THINKING ANGLICANS

Jefferts Schori and theology

Updated
Jim Naughton posted recently in response to the unwarranted criticism by some conservatives of what the new American primate had said about the relationship between Christianity and other faiths. His post was excitingly titled Orthodox soteriology. Jim’s links lead to several relevant articles about the doctrine of salvation.

The NPR interview in question took place on 18 October and is 21 minutes long. It covered a lot of other ground as well, and can be found here.

Update
Fr Jake also has an article containing links to put this matter into a wider context of mainstream Christian theology. See Seeking the Way to God.

Update
Fr Jones has added his views: Will Only A Few Be Saved?

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Dave WilliamsCheryl CloughDaveWGöran Koch-SwahneJ. C. Fisher Recent comment authors
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Dave Williams
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It would be correct to say that Christ as the only way to salvation is normative for Evangelical Christians. It would also be true perhaps to say that there are people who call themselves Christians who do not consider it normative. Naughton however is factually wrong when he says that it is not normative outside of Evangelical Christianity. He should try that one with a whole range of Christian traditions, with what the Bible says, not in some obscure difficult to understand passages but in clear well known very blunt ones! It is of note that he limits himself to… Read more »

Jake
Guest

The catechism of the Catholic Church is nonsense?

Dave, you feel qualified to judge our new PB based on a couple of interviews given to the secular press. On what basis have you appointed yourself as judge?

What I want to know is how God is revealed to those who reject Christ because of the example offered by arrogant, self-righteous Christians.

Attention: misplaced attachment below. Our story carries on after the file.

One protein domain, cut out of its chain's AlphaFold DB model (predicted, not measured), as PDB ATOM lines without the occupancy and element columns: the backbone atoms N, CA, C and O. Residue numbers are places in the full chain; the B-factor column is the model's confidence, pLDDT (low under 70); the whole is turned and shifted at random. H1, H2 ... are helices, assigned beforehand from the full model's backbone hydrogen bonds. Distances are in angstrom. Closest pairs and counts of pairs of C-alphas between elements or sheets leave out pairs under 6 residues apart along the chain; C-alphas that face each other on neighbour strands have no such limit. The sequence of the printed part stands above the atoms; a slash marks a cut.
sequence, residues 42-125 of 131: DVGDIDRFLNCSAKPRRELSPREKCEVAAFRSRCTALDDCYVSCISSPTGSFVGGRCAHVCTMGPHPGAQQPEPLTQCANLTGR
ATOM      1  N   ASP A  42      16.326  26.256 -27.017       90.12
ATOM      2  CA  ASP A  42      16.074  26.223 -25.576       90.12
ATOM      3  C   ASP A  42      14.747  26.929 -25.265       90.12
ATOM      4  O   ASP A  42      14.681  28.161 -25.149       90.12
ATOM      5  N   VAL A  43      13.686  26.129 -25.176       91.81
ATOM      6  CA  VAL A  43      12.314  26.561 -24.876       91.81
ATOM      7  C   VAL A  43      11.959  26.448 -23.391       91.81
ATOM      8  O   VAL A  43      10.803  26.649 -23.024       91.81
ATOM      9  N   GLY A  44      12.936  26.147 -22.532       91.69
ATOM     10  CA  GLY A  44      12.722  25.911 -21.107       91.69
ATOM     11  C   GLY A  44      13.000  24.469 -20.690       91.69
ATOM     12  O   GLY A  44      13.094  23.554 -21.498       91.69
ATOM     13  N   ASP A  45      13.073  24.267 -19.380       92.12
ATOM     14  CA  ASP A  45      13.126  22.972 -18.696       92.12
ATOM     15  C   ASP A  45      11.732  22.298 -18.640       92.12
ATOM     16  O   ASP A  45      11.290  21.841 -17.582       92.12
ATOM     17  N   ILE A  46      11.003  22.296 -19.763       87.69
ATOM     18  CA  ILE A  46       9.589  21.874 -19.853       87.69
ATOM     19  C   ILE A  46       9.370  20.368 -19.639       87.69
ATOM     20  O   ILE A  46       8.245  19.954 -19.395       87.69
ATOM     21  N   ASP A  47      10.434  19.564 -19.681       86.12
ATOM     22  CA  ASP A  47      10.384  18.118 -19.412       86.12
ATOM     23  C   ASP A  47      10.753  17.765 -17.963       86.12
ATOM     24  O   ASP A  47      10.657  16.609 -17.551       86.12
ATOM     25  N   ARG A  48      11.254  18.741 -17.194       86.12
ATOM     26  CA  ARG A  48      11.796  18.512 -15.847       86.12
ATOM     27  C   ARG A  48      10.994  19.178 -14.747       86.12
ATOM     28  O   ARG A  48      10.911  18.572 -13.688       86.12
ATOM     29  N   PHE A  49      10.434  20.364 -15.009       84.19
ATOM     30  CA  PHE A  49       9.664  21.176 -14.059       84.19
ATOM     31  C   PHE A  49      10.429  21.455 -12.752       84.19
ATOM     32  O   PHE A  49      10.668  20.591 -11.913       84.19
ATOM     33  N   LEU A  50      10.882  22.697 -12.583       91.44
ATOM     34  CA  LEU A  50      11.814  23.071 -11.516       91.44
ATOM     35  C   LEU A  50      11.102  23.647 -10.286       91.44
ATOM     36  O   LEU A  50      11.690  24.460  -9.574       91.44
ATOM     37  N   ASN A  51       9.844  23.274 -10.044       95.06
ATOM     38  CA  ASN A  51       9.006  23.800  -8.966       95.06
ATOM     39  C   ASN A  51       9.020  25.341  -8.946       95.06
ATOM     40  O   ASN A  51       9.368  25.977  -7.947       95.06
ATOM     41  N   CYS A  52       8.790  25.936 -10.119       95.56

DGus
Guest
DGus

Article XVIII of the Thirty-Nine Articles states:

“They also are to be had accursed that presume to say, That every man shall be saved by the Law or Sect which he professeth, so that he be diligent to frame his life according to that Law, and the light of Nature. For Holy Scripture doth set out unto us only the Name of Jesus Christ, whereby men must be saved.”

Can there be any doubt that Bishop Schori falls under this anathema?

Cynthia Gilliatt
Guest
Cynthia Gilliatt

“Scholari” ? To whom do you refer? Charitably, this is a typo for Bishop Jeffrets Schori – otherwise, a cheap slur. I hope the former, guilty as I often am of typing errors.

Cheryl Clough
Guest

God does heart bypasses and finds souls around the blockages. There are a plethora of souls who acknowledge and respect Jesus but hold “churches” in complete contempt. Good on them. The other issue also is not just insisting that souls acknowledge Jesus, but then accussing them of not acknowledging Jesus enough. So Buddhists, Muslims, Hindus and others can acknowledge Jesus and Jesus’ unique role, but continue their meditations because they find peace and communion within their own traditions. The evangelicals denounce them as “ungodly”. Not because they do not acknowledge Jesus, but because they tithe to a different organisational structure.… Read more »